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2013 San Diego Plenary Session
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Current Trends in Migration and Cultural Change in the Early Modern World

When: 4/5/2013
Friday, 5 April 2013, 5:30–7:00 p.m.
Where: Sheraton Marina Tower, Lobby Level, Grande Ballroom

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Plenary Session: Current Trends in Migration and Cultural Change in the Early Modern World

5:30–7:00 p.m.

Sponsor: The Renaissance Society of America

Location: Sheraton Marina Tower, Lobby Level, Grande Ballroom

Organizer and Chair: Nicholas Terpstra, University of Toronto


Ida Altman, University of Florida

Migration and Mobility in the Early Modern Spanish World

As a doctoral student I set out to examine the connections between local society in Spain and emigration to Spanish America. I found that early modern Spaniards were well equipped in terms of their historical experience, family and kinship structures, and patterns of mobility linked to the search for economic opportunity to move into the newly acquired territories of the expanding empire. As they did so they retained many of their traditions and roots in particular localities. Migration and mobility proved to be central to the formation of new societies in Spanish America. The movements of all groups — Europeans, Native Americans, and Africans — were closely interconnected. Mobility and migration — often coerced or occurring under duress in the case of Indians and Africans — to a great extent defined the ordering of and contests over geographic space, and were fundamental to the configuration of early modern Spanish American societies and interethnic relations.


David B. Ruderman, University of Pennsylvania

Jews on the Move: Mobility, Migration, and the Shaping of Jewish Culture in Early Modern Europe

Mass migrations initiated by governments as well as voluntary migrations of individuals were significant factors in shaping Jewish culture and society from the end of the fifteenth to the eighteenth centuries. I will assess briefly their impact on the creation of new Jewish communal structures; on the social mixing of Jews with non-Jews, both Christian and Muslim; and on the intense and regularized encounters between Jews of disparate backgrounds and traditions who were obliged to live with each other in new social settings. I will also offer some suggestions on the relationship between mobility and cultural production. How was Jewish culture — both that of intellectuals and the less educated — transformed by the constant movement characteristic of this period? Finally, I will offer some tentative reflections on how the Jewish experience of mobility and migration was different or the same compared with similar groups in the Christian and Muslim worlds.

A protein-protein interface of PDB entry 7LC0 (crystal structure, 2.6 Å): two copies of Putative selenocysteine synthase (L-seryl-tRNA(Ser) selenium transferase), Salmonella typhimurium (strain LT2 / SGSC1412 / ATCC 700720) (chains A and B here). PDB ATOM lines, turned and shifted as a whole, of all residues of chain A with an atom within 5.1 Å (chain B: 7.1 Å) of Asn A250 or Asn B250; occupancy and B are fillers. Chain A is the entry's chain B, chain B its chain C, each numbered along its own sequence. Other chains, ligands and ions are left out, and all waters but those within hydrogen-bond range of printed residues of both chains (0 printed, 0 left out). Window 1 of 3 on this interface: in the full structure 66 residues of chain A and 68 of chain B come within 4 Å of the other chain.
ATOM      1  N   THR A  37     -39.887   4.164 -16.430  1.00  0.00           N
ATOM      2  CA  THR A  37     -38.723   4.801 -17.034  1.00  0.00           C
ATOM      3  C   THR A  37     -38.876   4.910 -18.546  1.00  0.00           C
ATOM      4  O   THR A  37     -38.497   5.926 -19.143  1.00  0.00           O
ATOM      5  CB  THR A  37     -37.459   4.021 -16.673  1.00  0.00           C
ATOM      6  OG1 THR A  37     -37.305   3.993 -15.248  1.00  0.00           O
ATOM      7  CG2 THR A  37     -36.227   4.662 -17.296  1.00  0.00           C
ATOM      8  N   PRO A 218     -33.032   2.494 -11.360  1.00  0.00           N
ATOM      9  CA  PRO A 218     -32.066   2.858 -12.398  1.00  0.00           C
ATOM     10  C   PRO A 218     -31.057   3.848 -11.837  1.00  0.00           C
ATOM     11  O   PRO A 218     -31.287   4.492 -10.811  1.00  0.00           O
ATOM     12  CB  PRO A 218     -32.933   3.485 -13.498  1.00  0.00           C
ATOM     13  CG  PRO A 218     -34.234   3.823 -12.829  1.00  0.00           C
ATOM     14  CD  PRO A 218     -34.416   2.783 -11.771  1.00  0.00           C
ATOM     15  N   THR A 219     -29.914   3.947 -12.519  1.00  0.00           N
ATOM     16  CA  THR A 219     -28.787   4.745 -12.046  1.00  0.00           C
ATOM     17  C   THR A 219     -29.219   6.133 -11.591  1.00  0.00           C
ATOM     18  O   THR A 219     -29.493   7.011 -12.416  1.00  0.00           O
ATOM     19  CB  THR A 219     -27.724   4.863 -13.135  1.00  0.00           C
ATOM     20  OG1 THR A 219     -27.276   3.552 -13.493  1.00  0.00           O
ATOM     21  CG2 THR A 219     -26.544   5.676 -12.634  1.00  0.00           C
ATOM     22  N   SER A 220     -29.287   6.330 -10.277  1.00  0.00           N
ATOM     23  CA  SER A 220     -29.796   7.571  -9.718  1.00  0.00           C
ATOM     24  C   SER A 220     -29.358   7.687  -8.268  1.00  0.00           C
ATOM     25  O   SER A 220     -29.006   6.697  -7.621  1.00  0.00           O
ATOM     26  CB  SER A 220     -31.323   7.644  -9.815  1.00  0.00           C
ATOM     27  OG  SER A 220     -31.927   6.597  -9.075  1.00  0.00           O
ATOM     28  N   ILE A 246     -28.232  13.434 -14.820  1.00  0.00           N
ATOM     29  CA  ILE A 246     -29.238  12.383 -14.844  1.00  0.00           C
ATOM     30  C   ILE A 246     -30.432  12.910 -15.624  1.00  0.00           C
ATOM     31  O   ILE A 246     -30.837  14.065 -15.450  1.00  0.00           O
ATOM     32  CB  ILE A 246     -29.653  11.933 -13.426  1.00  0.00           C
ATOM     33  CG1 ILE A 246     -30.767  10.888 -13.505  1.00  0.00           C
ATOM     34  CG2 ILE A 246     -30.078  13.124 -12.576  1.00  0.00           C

Steve Hindle, The Huntington Library

Movers and Stayers: Migration and Social Relations in Town and Countryside, ca. 1500–1700

The early modern period is conventionally understood to be one of the first great ages of European urbanization, in which the demographic growth of towns and cities fundamentally reshaped the social and economic contours of both rural and urban landscapes. Although migration was a key motor of this process, it will be argued that the spatial mobility of early modern populations must be understood in terms not only of the movement from the rural to the urban, but also between rural spaces, in which different patterns of settlement and association made possible new forms of economic activity and of social interaction. By reconceptualizing geographical mobility more broadly in terms of the relationship between "migrant-remitting” and "migrant-receiving” environments, population turnover can be understood not only as a contribution to the increasing significance of the "urban variable,” but also as a factor in the penetration of industry into the European countryside.

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